Monday, May 11, 2009

Who mourned their deaths?

Who mourned their deaths? Who knows of this tragedy? Save for this bit of research the entire affair would still be lost to the incredibly and increasing expanding base of historical knowledge. Just because it took place in a remote location in Tennessee over a century ago, it is important if for no other reason that a professional historian found the tale. [Do not try this at home.]

At Jacksboro, Campbell County, Tennessee, a duel took place, prompted by a political matter – each of the two had differing opinions about the candidates running for sheriff of Campbell County. [ca. July 27, 1880.] Both protagonists, John W. Bibee and B. F. Roach, were killed instantly. According to the report from the Chattanooga Times:

They first met on the streets of Jacksboro, and a heated discussion ensued, followed by blows, when the combatants were separated by bystanders. They agreed to meet Tuesday (July 20 or 27) night a few miles from town, when they would end their difficulty with pistols. The particulars of the duel are as yet unknown, it being believed that no one witnessed the tragedy. Bibee was shot through the neck and Roach through the breast. Their instant death followed. Bibee was about 19 years of age, the son of a very prominent citizen of Jacksboro. He was for a number of years a student at the University of Tennessee, and intimately associated with a classmate of the local editor of the [Chattanooga] Times. We can testify to his many good merits, his honest, straightforward character, and his dauntless bravery. When not unduly excited, he was as mild and gentle as a child, but his nature was fiery, his spirit hasty and impetuous. Roach was a married man, and leaves a large family.[1]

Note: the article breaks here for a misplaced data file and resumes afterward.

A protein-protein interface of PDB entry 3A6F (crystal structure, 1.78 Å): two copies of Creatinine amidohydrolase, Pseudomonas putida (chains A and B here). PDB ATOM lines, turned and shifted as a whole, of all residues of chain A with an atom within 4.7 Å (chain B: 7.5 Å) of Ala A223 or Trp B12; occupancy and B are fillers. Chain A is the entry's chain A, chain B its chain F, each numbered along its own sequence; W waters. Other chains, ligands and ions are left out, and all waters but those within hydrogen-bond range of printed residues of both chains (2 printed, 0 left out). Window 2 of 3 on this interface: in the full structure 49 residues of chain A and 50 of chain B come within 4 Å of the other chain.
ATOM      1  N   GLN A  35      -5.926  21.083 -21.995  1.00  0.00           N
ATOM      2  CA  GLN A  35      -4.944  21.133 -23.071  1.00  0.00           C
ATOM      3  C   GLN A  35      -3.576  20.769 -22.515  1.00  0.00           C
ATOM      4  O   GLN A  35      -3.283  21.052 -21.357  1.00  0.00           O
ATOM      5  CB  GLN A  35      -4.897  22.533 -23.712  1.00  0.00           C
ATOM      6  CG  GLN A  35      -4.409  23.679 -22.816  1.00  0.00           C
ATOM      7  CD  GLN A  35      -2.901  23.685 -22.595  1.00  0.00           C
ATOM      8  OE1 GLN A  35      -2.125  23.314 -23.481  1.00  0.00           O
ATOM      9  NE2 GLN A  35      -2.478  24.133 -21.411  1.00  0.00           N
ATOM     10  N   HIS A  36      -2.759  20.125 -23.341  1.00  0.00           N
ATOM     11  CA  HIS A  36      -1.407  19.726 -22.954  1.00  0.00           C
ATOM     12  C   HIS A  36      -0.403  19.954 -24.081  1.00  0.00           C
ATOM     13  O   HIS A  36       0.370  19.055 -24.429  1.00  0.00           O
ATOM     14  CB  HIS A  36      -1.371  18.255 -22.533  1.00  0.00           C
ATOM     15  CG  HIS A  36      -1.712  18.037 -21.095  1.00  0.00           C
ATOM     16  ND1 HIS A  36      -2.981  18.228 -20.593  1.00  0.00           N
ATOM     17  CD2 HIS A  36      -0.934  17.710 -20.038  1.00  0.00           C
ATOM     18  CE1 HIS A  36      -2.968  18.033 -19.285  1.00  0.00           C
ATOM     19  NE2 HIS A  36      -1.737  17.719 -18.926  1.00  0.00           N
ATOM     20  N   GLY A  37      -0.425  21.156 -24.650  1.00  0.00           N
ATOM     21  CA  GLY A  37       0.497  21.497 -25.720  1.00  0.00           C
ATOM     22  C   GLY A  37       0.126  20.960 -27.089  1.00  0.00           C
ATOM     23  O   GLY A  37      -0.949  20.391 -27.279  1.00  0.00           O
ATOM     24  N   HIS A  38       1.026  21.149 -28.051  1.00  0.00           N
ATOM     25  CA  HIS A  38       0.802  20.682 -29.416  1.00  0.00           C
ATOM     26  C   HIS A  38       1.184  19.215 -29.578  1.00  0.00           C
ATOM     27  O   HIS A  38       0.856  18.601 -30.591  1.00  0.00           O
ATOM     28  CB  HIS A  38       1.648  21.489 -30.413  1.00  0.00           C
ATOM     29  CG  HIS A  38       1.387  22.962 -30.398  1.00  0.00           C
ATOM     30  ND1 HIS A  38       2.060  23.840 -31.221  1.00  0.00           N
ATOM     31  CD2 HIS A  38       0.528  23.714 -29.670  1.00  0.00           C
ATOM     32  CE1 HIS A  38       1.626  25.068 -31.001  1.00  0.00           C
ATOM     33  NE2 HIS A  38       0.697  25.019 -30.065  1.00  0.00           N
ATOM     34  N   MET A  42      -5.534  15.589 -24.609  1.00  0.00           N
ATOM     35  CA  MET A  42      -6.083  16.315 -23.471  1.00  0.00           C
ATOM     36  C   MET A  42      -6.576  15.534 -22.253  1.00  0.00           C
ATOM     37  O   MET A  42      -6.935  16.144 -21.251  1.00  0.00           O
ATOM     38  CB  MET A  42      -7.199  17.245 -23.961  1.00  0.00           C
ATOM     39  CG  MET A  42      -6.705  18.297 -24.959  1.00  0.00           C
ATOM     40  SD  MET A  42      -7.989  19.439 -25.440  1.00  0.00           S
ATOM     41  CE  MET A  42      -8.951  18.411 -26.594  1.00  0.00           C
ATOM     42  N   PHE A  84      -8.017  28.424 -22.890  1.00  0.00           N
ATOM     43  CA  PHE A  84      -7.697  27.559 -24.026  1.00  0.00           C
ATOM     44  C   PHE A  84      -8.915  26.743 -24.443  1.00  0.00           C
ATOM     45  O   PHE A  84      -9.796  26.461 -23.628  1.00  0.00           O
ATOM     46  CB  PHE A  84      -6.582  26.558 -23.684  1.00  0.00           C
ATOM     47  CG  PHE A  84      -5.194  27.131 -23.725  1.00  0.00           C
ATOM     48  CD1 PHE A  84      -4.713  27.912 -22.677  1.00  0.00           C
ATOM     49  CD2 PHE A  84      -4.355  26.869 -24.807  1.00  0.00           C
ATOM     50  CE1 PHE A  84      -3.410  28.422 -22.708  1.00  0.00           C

[1] New York Times, July 28, 1880.

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